Austrian 100 Corona
The Austrian 100 Corona gold coin was one of the most popular bullion choices in the 1970’s before the advent of the modern bullion era.
The original Austrian 100 Corona gold coin was issued to commemorate the 60th anniversary of the reign of Franz Joseph I and was minted between 1908 and 1914. The reverse of this coin displays the Austrian Coat of Arms, a double eagle with crown.
The edge of the Austrian 100 Corona is set-inwards with the term Vnitis Viribvs the personal motto of Emperor Franz Joseph I meaning “With United Forces”.
Today’s Austrian 100 Corona gold coins have a similar look but are dated 1915. These are modern re-strikes are produced by the Austrian Mint.
A re-strike is an official reissuing of a coin which is no longer in production. The Austrian 100 Corona gold coin (1915) it was reintroduced in large quantities to the world gold bullion market to compete with the South African Krugerrand and the Mexican 50 peso as the investing public began to notice the rise in the price of gold in 1975.
Today both the Austrian 100 Corona and the Hungarian 100 Corona are traded side by side (exchangeable) both being of equal gold content (.98 oz pure) and both alloyed with a small amount of copper to increase durability. Neither coin carries a legal tender status although both are highly respected in the modern bullion world and enjoy a wide following.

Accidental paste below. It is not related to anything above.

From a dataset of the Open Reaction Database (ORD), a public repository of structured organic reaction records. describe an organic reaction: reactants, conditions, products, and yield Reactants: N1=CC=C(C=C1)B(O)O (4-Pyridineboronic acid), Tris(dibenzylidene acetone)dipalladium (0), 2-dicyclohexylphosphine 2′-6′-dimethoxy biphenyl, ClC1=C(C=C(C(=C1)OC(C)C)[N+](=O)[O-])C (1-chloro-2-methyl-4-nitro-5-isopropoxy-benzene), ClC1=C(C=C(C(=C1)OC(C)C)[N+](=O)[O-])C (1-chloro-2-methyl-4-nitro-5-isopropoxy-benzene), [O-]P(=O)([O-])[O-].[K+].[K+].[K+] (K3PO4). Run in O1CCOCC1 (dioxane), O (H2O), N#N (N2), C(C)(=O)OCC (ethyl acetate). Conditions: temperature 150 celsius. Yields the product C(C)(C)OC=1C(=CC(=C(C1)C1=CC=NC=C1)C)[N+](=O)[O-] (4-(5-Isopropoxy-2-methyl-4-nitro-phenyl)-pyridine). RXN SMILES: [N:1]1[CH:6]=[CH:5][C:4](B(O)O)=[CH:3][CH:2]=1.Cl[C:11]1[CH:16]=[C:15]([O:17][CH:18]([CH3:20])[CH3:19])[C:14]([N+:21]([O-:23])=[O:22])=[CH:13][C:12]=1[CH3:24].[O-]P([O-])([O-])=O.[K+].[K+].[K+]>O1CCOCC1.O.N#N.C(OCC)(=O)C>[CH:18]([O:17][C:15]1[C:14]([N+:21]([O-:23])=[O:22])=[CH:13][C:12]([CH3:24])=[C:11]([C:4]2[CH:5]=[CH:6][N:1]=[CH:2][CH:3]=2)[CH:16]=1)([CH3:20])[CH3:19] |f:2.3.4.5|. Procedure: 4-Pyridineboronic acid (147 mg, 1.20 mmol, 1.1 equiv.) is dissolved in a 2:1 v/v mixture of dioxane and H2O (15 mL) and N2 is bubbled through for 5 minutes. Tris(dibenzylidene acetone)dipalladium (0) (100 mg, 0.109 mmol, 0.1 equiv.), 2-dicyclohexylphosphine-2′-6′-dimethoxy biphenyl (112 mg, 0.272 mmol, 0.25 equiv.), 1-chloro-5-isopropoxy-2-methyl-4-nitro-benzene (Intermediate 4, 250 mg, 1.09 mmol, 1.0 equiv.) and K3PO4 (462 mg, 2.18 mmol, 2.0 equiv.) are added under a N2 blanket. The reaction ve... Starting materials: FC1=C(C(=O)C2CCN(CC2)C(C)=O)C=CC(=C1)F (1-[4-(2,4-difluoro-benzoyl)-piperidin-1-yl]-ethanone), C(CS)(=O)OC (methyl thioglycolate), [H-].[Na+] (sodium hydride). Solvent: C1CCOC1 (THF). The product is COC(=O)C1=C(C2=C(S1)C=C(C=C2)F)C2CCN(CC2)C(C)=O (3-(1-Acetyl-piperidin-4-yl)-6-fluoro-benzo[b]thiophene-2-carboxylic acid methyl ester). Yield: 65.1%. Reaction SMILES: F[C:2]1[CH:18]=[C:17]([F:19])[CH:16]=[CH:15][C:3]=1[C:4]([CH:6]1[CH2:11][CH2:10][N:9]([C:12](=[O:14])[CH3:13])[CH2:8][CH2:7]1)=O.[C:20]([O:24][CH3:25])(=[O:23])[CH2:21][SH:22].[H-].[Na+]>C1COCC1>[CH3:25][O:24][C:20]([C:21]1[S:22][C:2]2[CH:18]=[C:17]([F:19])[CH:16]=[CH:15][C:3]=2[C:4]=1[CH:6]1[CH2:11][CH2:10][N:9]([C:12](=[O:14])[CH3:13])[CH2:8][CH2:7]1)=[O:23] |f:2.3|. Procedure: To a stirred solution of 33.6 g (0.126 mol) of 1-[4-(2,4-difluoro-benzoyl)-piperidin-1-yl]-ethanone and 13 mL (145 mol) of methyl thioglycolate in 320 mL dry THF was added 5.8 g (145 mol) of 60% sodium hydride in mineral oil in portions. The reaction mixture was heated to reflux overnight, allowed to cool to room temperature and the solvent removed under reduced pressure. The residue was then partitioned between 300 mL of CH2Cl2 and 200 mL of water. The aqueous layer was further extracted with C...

The Austrian 100 Corona offers advantages: (1) it is minted by a sovereign government so production, purity and weight are guaranteed. This allows precious metal dealers to post daily buy and sell prices. (2) The coin enjoys a worldwide audience because premiums are low and it is a recognizable bullion coin having been traded for more than 50 years. (3) The re-strike also offers a possible government foil. Because of its date (1915) this coin was a popular way of getting around the US prohibition on gold ownership prior to 1975 in the United States. For this reason some believe that if gold were confiscated in America both the Austrian 100 Corona and Hungarian 100 Corona might be exempt because of their dating. Whether you buy the argument or not it is none the less a reason for their continued popularity. (4) There is no reporting requirement (Federal Form 1099B) when buying or selling the Austrian 100 Corona or the Hungarian 100 Corona.
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Shipping was a little late but the coin was nice